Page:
The failure of the U.S. men’s national soccer team to qualify for the 2018 World Cup in Russia sent me on a Girl on the Train-style obsessive quest to solve a mystery in Kingston, NY. For the past year or so I’ve driven past a parcel of land wedged between a feeder road that provides a shortcut from the Exit 19 cloverleaf of the New York State Thruway and the Stockade District of the state’s first capital to the state route leading to the Kingston-Rhinecliff Bridge spanning the Hudson River with access to Dutchess County. It’s teardrop-shaped acreage behind some discount gas station/convenience stores, opposite a remote gym on a dead-end road splitting off from the shortcut highway.
The time-lapse photography goes as follows: I first noticed it as a shipping container storage and junkyard. Soon the containers were gone and grass was coming in atop the dirt. Then, two soccer goals appeared at appropriate ends. I thought nothing of it as several migrant worker housing areas around the northern Dutchess orchards typically install soccer goals for laborer recreation. Nets soon appeared on the goal frames, then touchlines were laid down with a picnic table alongside. A few weeks later, pop-up canopy tents dotted the sidelines. Then there was children’s playground equipment. Then wooden canopies appeared on the opposite sides to serve as bench protection. After that, an above ground pool appeared with a smart deck around it. And on Sundays, players were taking to the pitch wearing colorful pro replica shirts with minivans on the lot; a closer look revealed massive coolers and large grills being pressed into service and children kicking balls about on the steep hill leading to the highway. So cute, many soccer fans thought as we bustled by.
But then I noticed referees and linesmen. This was no immigrant picnic folly; this was an official league.
It had been on my list to examine further for several weeks as a tumultuous summer concluded. Numerous information-gathering sorties were aborted. There was a sudden lightning storm that sent everyone scattering. A few weekends later it was a construction screw scything into the rear passenger tire on my Jetta, forcing a quick exit as I pulled into the lot to join a decent-sized crowd watching the dusty action. But the weekend after the disgraceful U.S. national team disaster, I alighted fancy-free and without obstacles to finally take in a match on this transformative field of soccer dreams just a mere quarter-mile from Dietz Stadium, home of the semi-pro Kingston Stockade FC.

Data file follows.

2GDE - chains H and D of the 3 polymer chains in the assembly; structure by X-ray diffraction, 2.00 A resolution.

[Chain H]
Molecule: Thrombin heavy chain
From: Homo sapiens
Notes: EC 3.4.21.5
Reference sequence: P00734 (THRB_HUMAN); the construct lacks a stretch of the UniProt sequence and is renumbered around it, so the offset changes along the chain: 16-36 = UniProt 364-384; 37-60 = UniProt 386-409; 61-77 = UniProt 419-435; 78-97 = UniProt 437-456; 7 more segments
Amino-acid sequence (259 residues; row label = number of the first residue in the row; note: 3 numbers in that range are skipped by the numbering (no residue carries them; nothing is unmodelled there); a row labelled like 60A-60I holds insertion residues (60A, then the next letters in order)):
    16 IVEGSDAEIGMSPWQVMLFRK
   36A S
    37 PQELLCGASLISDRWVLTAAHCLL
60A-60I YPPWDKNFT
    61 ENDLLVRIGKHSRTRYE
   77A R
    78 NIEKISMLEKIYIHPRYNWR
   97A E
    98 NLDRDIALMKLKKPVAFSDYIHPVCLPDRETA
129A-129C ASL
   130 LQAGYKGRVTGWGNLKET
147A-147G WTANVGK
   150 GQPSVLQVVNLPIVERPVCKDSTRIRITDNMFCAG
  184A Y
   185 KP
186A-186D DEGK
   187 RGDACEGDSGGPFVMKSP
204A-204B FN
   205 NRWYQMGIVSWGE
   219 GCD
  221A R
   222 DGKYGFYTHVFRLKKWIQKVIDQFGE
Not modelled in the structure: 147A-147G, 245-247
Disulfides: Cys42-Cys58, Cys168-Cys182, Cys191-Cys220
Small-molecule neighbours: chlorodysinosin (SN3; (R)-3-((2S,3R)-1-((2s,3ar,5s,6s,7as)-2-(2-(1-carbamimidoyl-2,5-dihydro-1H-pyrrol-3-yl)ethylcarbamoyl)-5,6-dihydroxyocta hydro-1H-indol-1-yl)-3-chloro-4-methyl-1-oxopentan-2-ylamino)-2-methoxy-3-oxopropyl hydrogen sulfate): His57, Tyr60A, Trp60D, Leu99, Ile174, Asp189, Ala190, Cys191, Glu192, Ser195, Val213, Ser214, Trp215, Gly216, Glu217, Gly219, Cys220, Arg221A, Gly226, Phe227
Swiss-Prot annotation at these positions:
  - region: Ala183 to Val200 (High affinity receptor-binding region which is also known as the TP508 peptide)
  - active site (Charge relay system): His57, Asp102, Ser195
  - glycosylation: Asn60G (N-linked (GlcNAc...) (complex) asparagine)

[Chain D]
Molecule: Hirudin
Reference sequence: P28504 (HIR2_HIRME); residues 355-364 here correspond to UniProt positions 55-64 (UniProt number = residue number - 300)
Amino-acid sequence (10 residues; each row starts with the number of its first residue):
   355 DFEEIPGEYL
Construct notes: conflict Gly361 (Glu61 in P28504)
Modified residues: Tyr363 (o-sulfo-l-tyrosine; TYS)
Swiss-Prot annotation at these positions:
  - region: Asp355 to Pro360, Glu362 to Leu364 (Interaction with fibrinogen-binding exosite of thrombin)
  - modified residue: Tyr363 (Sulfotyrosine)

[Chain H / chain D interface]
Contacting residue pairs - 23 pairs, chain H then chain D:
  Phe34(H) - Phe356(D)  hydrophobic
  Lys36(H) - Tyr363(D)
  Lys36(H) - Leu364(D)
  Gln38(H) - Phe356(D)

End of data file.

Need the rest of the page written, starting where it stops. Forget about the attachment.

It presently has a two-story wooden “press box” style pavilion along the center stripe, with a rigged public-address speaker. Across the way there was official wooden shelter for the game officials. Affixed to the top rail of the press box pavilion and rippling in a strong autumn wind were the flags of Honduras, Mexico, Argentina, Guatemala, and (to the rear of the pavilion) the United States.
It’s called “Campo de Fe” and soon I would learn why.
Walking toward the pavilion I marveled at the chiaroscuro light falling on the hyperactive players. The pitch smelled of cut grass, the traffic whizzing by on the highway created an artificial spectator hissing sound. There couldn’t have been more than 50 fans in attendance as two teams battled. One squad wearing the replica shirts of Argentinian powerhouse Boca Juniors, while the other wore the working-class hero German kit of Borussia Dortmund, an alarming yellow and black combo that could stop oncoming autobahn traffic from 50 yards. Storms appeared to be coming over the mountains of Woodstock to the west, but play continued with abandon. As I stood on the midfield touchline, the first 10 minutes I witnessed spirited action. Crossbars were struck, the wind-aided goal kicks appeared menacing as they screamed down the pitch. Not a second was wasted. The Dortmund side was hanging on for dear life against the oversized Boca team. After 10 minutes as the lone gringo wearing black jeans and monkey boots on the scene, a man approached me from my right. “Hi there, my name is Willy,” he said, offering his hand. I introduced myself and sort of explained my reason for being there. Behind me were several women tending to the grills and preparing ethnic foods for consumption. There was no signage regarding price or what was available. Everyone there had been there before, myself excepted.